If you work as a crown servant (a member of HM armed forces, a civil servant or a diplomat) and have been posted overseas, you will need to consider various factors when determining your exposure to UK income tax and capital gains tax.
UK tax residency status
You will need to determine your UK tax residency status. To do this, you will need to look at the following
Keeping a travel diary will prove to be very helpful to you as it's easy to confuse dates especially when moving around. Accurate records could save you time when dealing with HMRC at a later stage.
After considering all in detail, you will either be UK tax resident or non resident. Special rules can apply in the year that you are leaving and returning to the UK allowing you to “split” the year in to an overseas part and UK part.
UK Tax Resident
For as long as you are considered UK tax resident, your worldwide income and gains will be taxable in the UK.
UK Tax Non-Resident
For non-residents, only income earned in the UK and gains from a UK residential property are taxable in the UK. If however, you are non resident for less than 5 consecutive tax years, all gains in the period of non residency will be brought back into charge in the year you become resident again.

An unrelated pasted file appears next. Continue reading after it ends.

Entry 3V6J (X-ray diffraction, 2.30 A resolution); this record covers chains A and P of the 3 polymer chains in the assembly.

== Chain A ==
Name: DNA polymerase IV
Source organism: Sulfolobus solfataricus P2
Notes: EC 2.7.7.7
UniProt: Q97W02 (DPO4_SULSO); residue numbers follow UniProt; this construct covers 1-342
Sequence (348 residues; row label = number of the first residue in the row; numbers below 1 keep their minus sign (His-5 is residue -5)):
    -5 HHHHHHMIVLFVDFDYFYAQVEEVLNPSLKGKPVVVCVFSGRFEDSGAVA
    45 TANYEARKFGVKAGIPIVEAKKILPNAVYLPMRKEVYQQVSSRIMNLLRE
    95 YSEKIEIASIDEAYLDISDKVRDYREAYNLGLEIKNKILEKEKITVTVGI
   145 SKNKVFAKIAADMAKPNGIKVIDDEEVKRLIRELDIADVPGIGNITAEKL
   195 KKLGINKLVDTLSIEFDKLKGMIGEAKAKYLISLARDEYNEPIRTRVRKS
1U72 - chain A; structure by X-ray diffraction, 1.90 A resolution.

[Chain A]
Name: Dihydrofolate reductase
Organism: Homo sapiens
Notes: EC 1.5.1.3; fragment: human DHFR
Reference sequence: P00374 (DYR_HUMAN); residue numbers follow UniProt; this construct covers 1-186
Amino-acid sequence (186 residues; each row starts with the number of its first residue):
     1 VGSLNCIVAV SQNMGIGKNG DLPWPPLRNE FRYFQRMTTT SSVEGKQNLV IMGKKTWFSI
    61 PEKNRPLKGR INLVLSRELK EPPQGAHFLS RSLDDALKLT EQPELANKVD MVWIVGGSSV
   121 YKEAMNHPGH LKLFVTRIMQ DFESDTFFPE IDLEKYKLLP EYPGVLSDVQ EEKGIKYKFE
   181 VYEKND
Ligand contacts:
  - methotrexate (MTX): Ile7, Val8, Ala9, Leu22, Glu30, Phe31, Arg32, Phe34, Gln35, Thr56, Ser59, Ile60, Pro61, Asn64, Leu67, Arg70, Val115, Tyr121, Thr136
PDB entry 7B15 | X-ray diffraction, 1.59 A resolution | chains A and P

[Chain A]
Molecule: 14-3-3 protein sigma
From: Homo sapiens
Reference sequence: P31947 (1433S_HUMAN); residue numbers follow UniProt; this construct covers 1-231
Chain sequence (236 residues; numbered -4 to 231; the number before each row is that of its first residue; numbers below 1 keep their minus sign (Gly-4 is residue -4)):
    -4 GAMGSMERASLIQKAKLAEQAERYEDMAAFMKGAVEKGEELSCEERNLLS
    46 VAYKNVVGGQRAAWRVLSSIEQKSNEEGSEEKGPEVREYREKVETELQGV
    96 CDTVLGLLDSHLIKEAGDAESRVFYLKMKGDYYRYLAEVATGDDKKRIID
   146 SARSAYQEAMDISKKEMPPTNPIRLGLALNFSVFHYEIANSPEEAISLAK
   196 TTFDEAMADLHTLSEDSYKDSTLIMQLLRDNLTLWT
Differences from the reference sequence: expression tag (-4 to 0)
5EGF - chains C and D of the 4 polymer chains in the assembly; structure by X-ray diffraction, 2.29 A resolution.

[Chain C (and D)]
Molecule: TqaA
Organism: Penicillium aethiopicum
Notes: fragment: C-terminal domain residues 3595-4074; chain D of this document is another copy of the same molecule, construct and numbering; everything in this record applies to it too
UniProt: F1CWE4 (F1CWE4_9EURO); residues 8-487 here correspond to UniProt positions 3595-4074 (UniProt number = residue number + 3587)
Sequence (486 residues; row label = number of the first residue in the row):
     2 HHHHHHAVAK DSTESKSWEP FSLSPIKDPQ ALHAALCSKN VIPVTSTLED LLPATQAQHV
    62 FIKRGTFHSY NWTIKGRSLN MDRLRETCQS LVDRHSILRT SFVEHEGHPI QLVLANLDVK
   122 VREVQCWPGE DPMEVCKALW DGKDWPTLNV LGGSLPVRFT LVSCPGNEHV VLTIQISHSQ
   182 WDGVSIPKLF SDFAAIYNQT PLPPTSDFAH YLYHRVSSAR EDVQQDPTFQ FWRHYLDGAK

The income that you earn in the capacity as a crown servant will be liable to UK tax regardless of your UK tax residency status and where your duties are performed – so even if in a single tax year you’ve spent fewer than 16 nights in the UK, although you will be considered automatically non-UK tax resident, the income earned will still be taxable in the UK. It's important to be aware that this does not follow the ordinary rules for individuals working abroad.
You may be considering letting out your property in the UK whilst you are abroad. If so, you will need to declare the rental income on your personal tax return. You will also need to register with HM Revenue and Customs as a non-resident landlord. This will entitle you to receive your rental income without any taxes withheld. By not registering, your letting agent will be obligated to withhold tax at 20% and forward this to HMRC.
It’s important also to plan for your return to the UK in advance to ensure that you are as tax efficient as possible. If you have worked across multiple jurisdictions, or own property overseas, the situation could be even more complex.
We recommend that if you have any doubts you seek professional advice, please contact David Gibbs for assistance.
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